The Best You Can Do

We enter the world with a toolbox and time. How we use both determines our legacy.

Along the way, events around us offer up obstacles and opportunities to apply our tools, to sharpen our skills, to benefit from bruises and refocus on two key questions: Why are we here? And what are we going to do about it?

Every sunrise brings a new chance to put tools and experience to work, to do the best that we can do with what we have. Each sunset is an occasion to ponder lessons learned and adjust our trajectory to write a fresh chapter tomorrow.

Time teaches us how accolades, material wealth, perceived power are addictive, temporary and deceptive. They can lure us to desire more of the same and distract from the real purpose of existence: To contribute to a better world.

The self-actualized eventually find out that true resilience is proportionate to resistance and rewards are richer when they center on how we helped someone else.

Acceptance of who we are opens the door to what we can become. Setbacks transform into stepping stones toward destiny. Curiosity can reveal invisible pathways to prosperity. Tenacity strengthens resolve on the extra mile.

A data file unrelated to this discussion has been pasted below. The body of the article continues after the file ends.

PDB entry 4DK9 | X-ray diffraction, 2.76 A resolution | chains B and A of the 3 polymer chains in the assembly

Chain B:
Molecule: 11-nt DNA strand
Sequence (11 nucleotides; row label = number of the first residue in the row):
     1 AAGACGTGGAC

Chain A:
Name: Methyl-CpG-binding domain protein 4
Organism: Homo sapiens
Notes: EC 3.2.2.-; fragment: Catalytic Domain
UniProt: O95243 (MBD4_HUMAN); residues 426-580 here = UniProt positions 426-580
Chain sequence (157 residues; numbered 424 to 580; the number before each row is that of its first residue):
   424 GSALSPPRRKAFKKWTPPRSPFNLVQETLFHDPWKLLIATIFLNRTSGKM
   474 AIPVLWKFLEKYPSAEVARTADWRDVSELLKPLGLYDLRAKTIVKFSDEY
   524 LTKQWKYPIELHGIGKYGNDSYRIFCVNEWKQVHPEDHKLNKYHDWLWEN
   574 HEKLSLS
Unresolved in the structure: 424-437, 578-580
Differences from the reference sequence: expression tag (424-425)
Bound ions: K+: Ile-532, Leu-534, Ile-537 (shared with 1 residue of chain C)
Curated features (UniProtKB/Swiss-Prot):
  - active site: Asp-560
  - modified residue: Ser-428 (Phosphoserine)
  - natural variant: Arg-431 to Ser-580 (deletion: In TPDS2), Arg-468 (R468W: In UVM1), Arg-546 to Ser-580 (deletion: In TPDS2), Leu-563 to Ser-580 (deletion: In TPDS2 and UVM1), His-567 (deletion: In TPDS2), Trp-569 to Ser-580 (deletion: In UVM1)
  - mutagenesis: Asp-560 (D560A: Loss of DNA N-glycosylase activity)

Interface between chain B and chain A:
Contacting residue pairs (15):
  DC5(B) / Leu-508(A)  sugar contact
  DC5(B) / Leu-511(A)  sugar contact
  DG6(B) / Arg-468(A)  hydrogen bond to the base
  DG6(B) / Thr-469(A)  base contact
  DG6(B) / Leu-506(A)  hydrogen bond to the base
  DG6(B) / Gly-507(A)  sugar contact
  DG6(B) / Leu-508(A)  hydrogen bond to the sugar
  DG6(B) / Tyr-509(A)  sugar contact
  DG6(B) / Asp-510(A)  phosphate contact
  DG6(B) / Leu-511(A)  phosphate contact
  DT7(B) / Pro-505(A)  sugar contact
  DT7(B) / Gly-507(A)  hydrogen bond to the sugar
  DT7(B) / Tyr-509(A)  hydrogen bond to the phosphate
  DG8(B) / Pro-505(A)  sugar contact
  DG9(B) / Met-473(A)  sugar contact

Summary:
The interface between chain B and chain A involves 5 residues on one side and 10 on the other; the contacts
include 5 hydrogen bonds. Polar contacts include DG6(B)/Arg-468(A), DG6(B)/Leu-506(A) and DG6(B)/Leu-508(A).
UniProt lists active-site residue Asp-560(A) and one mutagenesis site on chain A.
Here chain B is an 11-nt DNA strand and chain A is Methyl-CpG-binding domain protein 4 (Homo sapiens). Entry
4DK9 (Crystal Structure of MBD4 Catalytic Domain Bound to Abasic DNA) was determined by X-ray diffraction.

All of these gems of wisdom are seen by some as clichés. To others they are the ingredients of authentic achievement, polishing the rear-view mirror to reflect a person who never gave up, did their best and made a difference.

Eventual surrender to depleting sand in the hour-glass is inevitable. But even as our powers fade, we can teach others powerful lessons about courage, inquisitiveness and compassion with the tools we have left.

Stars often burn brightest in their final orbit.

Charles Spurgeon points to the importance of finding joy in experiences and connections, not in material wealth. “It’s not how much we have,” he said, “but how much we enjoy, that makes happiness.”

And true legacy is built not on what we were given, but how we chose to use it.

For Pam Frisinger MacKinnon: 1955-2024